Align yourself with his goals. Helping the department meet its goals means he succeeds (and you do, too). In order to achieve those goals, what do you need from him/her? What does your manager need from you? Set the conversation up as a collaboration - you both need each other to succeed.  "I know you're charged with opening the office in China next year and it's a very tight timeline. I am 100% committed to supporting that work through my analyses of the supply chain issues. It would be really helpful to have a weekly meeting for 30 minutes to review status."  You are problem solving together rather than pointing fingers or blaming which is a typical response in a hierarchical situation where goals, processes, and expectations are unclear.

If you have ideas for solutions to persistent problems your boss finds challenging, offer them. Be a solution seeker versus a complainer. In the preparation sheet, identify some of the patterns you have observed - these are facts of a situation that help lay the foundation for change in the discussion. "I've noticed that the last 2 times I've given you material, you put a note on it that you need more backup. Do you have a sample of what you're looking for I could use as a template?"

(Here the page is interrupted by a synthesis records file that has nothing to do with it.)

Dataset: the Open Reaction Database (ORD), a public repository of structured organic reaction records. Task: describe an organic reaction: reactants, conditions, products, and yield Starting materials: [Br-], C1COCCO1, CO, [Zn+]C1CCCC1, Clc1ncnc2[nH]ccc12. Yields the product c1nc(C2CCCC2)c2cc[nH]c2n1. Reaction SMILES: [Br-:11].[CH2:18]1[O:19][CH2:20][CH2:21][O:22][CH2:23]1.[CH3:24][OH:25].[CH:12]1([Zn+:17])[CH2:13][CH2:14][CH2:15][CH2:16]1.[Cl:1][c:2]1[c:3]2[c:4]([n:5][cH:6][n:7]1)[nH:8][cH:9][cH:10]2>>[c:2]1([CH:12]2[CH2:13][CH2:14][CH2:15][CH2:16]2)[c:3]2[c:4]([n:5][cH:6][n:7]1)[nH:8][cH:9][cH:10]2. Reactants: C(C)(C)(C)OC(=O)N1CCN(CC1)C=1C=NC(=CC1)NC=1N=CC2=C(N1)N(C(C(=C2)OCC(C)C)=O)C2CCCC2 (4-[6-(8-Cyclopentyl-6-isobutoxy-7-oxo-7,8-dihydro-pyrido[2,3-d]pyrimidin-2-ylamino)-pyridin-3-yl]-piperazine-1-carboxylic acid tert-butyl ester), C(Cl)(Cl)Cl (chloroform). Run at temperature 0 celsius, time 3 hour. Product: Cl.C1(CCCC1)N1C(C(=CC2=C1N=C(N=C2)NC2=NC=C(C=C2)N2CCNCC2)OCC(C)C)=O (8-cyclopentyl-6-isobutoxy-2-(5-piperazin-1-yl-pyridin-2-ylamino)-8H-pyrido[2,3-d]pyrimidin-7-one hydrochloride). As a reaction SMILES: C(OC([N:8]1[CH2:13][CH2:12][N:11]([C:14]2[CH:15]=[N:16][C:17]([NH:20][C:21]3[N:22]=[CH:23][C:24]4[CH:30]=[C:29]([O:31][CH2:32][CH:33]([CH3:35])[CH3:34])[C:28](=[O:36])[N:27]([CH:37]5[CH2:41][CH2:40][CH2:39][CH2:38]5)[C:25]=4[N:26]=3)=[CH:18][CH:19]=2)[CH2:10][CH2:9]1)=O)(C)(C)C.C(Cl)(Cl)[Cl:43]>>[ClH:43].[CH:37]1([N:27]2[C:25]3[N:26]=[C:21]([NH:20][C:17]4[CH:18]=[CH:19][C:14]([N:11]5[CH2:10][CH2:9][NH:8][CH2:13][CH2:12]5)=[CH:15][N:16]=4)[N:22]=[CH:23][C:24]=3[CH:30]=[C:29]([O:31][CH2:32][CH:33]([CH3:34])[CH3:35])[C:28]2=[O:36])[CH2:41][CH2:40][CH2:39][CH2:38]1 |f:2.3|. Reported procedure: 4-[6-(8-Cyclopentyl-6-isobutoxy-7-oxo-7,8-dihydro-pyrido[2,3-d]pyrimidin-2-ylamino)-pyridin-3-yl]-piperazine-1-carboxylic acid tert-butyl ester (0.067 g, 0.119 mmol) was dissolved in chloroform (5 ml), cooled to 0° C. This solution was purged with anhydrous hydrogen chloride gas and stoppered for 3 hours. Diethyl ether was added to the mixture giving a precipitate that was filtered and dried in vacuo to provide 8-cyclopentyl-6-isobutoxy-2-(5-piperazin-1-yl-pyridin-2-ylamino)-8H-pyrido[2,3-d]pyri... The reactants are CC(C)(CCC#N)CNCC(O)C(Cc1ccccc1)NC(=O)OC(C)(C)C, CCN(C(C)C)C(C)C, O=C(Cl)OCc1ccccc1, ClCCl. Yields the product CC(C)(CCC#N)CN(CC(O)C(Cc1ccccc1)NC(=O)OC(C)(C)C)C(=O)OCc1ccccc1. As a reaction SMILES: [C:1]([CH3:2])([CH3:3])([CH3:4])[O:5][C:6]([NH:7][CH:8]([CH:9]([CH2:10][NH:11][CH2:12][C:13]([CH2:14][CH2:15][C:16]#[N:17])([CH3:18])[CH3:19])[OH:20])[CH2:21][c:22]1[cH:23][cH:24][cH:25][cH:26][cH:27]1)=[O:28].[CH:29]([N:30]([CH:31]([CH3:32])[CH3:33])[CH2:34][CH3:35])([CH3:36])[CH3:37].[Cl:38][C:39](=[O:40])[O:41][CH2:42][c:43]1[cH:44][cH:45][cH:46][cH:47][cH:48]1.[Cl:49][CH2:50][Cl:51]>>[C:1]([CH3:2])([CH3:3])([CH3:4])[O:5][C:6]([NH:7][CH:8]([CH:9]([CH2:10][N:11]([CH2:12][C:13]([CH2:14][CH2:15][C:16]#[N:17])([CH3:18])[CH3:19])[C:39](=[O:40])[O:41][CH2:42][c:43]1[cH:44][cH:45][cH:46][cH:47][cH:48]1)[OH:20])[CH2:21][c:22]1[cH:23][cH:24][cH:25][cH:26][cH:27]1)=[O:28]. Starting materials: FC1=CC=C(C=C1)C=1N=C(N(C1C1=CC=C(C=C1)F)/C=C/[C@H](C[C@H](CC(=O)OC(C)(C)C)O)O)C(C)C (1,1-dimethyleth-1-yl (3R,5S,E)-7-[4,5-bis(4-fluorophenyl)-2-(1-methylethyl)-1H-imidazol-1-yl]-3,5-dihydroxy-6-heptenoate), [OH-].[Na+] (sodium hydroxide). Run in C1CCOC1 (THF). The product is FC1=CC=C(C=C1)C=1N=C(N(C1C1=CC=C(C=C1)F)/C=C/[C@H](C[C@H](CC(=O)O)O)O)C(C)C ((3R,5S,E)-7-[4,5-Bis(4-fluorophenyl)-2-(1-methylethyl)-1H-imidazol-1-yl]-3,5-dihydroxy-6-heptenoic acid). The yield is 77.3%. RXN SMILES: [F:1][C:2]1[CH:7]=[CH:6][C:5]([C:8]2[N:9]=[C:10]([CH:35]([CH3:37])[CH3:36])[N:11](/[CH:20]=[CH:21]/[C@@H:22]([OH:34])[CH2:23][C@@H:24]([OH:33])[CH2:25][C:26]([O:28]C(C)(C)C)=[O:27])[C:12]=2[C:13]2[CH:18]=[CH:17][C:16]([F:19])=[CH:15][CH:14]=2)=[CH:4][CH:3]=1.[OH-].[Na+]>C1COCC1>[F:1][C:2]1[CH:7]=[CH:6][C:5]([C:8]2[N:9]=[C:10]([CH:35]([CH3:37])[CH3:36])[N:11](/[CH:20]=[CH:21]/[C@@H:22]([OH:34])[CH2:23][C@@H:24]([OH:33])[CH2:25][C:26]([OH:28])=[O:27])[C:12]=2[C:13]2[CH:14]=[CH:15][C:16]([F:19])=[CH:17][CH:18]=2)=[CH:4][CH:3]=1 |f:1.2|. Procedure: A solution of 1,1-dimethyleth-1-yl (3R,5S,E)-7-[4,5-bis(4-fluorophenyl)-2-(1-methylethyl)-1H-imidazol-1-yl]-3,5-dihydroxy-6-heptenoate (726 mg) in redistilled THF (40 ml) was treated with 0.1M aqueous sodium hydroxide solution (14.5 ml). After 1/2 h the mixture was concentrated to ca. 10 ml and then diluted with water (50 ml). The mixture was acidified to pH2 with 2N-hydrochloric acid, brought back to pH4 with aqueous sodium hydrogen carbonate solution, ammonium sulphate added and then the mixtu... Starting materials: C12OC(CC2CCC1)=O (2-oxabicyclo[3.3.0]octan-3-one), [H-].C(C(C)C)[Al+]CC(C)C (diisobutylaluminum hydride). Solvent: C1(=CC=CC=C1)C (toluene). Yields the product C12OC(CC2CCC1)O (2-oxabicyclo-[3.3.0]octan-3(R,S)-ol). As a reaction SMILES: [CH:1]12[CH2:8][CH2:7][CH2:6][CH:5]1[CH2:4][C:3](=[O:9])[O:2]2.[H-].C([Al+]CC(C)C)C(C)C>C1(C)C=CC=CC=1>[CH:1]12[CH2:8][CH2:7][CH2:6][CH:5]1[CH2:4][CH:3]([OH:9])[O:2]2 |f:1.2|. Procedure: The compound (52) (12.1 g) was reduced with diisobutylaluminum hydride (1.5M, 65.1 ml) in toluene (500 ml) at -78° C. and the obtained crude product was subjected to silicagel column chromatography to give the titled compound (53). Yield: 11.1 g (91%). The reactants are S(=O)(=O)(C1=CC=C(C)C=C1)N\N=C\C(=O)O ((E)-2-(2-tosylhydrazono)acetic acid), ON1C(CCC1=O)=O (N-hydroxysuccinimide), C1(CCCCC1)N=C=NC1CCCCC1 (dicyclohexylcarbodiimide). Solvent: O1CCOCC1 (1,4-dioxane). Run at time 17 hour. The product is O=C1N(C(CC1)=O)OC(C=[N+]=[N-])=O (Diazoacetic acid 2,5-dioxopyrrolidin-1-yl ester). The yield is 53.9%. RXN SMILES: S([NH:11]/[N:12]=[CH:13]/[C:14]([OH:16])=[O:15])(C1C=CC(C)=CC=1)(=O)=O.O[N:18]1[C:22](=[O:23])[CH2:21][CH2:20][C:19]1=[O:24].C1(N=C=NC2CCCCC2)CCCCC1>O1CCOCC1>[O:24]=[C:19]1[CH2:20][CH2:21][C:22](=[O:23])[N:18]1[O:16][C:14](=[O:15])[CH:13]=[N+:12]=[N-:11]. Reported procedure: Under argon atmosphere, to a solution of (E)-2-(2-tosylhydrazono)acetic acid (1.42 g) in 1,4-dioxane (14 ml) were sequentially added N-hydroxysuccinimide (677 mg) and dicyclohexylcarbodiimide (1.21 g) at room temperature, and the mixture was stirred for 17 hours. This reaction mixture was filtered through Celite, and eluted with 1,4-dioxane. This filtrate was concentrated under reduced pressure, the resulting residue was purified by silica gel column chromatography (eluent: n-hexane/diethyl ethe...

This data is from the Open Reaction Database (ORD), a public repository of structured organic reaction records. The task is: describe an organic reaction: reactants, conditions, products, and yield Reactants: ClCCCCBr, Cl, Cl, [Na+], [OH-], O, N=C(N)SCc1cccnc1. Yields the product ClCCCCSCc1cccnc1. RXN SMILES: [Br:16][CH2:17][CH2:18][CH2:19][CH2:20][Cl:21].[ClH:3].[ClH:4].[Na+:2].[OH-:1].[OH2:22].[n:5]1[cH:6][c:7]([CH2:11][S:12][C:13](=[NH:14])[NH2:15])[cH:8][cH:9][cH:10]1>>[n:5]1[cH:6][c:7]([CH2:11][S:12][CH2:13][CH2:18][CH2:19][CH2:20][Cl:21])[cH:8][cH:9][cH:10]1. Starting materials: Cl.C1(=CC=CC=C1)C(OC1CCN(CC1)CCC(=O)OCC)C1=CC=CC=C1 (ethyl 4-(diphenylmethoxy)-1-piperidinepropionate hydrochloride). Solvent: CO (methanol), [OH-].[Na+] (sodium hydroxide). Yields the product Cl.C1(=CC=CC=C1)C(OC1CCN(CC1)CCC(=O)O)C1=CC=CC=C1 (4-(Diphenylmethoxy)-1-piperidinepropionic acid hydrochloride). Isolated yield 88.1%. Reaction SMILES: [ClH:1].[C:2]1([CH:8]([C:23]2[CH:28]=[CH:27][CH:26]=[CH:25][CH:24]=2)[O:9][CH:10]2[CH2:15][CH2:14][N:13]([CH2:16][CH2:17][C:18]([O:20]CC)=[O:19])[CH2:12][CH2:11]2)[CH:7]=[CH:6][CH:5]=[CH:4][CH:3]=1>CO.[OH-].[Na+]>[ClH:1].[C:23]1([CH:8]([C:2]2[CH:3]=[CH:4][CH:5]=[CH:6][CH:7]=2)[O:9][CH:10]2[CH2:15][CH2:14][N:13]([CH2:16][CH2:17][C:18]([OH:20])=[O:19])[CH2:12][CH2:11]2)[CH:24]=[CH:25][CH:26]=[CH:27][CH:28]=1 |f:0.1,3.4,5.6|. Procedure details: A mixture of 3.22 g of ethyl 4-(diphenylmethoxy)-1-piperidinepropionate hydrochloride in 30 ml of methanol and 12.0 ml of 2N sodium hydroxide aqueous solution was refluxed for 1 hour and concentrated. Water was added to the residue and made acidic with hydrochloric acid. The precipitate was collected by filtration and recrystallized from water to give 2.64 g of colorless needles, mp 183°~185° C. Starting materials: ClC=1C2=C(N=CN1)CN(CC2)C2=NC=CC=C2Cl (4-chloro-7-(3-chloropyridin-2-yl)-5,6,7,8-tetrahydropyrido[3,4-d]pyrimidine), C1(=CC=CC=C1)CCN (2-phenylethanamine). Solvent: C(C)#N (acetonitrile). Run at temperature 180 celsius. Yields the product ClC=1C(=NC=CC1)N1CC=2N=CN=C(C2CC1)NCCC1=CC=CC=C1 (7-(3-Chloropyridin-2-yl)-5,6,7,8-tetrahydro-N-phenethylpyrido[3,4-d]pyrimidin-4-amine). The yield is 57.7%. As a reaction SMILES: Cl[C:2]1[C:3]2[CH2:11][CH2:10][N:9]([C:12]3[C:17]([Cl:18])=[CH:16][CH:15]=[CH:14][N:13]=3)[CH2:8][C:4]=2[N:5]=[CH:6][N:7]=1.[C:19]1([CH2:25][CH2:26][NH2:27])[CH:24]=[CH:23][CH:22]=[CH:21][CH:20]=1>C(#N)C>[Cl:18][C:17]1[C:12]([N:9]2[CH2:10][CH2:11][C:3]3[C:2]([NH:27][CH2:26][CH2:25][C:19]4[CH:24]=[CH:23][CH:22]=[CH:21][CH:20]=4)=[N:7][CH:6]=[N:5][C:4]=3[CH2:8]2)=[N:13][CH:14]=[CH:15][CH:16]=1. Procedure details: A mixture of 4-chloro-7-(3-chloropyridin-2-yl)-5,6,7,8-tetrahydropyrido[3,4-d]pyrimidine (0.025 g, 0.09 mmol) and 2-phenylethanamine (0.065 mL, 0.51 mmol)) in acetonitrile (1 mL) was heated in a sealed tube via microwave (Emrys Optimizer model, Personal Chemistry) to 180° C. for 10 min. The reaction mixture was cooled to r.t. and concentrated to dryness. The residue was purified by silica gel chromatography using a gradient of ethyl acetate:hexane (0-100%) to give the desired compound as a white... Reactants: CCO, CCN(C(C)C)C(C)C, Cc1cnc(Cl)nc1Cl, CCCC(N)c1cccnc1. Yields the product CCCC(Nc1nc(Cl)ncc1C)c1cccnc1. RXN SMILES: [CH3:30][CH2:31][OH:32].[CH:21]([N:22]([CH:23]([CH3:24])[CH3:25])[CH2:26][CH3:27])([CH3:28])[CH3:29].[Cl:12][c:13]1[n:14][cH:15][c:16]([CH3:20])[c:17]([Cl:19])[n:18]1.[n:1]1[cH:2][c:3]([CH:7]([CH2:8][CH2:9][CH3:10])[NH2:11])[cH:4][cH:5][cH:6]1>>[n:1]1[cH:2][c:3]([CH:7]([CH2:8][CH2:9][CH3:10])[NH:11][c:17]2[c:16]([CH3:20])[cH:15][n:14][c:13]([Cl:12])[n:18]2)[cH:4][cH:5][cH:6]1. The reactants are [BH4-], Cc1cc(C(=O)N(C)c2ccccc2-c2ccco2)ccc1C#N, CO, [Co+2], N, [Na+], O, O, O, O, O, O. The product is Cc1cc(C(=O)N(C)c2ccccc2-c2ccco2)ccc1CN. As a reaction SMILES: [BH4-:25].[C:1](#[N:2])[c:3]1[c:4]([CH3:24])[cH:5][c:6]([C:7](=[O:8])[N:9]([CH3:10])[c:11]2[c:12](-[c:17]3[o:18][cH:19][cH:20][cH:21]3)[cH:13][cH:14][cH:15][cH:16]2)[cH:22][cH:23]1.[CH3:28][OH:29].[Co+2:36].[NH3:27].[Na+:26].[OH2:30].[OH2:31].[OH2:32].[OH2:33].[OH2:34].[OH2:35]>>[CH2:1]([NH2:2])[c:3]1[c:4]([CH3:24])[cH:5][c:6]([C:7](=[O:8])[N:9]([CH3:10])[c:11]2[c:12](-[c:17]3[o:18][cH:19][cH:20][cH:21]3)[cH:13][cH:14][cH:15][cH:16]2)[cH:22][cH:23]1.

Finally, these are messy and often complicated situations. How could they be otherwise? The bigger picture is that this entire drama is about changing culture and that is a huge undertaking. But even in the day to day, these situations involve people and we are fundamentally complicated and messy! In the words of Franklin Covey - seek first to understand. And while that initially meant understand the other person, it also means to understand yourself: what your goals are, what sustains you, what is important, what is in and out of integrity for you. These are the facts of your particular situation that will help you tackle any tough conversation with greater clarity, which is what you're asking from your boss.

"People almost never change without first feeling understood." - Douglas Stone, "Difficult Conversations: How to Discuss What Matters Most”
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Topics: corporate culture, improve workplace relationships, difficult conversations